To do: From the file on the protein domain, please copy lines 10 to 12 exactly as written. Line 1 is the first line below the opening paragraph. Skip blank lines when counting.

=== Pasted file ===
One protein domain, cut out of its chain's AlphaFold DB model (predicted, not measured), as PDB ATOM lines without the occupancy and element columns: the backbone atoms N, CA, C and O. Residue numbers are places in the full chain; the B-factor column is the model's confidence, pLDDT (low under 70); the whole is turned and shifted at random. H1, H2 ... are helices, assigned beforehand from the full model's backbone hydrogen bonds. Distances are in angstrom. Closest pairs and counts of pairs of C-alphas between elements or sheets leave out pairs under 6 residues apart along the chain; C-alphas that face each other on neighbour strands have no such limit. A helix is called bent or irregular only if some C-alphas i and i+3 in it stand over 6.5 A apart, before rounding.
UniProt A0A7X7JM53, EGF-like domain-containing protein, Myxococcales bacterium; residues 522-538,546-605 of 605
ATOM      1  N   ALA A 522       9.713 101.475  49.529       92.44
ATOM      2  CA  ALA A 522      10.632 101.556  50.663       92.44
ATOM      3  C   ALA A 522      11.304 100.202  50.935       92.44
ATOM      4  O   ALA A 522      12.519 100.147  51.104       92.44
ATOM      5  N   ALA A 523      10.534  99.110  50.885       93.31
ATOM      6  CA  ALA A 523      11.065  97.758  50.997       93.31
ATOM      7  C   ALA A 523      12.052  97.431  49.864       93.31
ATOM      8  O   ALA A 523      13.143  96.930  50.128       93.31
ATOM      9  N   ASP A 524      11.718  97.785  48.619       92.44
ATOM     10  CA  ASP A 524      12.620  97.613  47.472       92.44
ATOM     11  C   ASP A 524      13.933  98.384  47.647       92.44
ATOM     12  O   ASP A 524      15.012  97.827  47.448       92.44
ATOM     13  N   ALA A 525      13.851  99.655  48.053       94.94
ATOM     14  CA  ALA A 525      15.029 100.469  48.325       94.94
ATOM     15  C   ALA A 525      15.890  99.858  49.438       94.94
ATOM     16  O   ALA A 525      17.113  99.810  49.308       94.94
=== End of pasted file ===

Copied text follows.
ATOM      9  N   ASP A 524      11.718  97.785  48.619       92.44
ATOM     10  CA  ASP A 524      12.620  97.613  47.472       92.44
ATOM     11  C   ASP A 524      13.933  98.384  47.647       92.44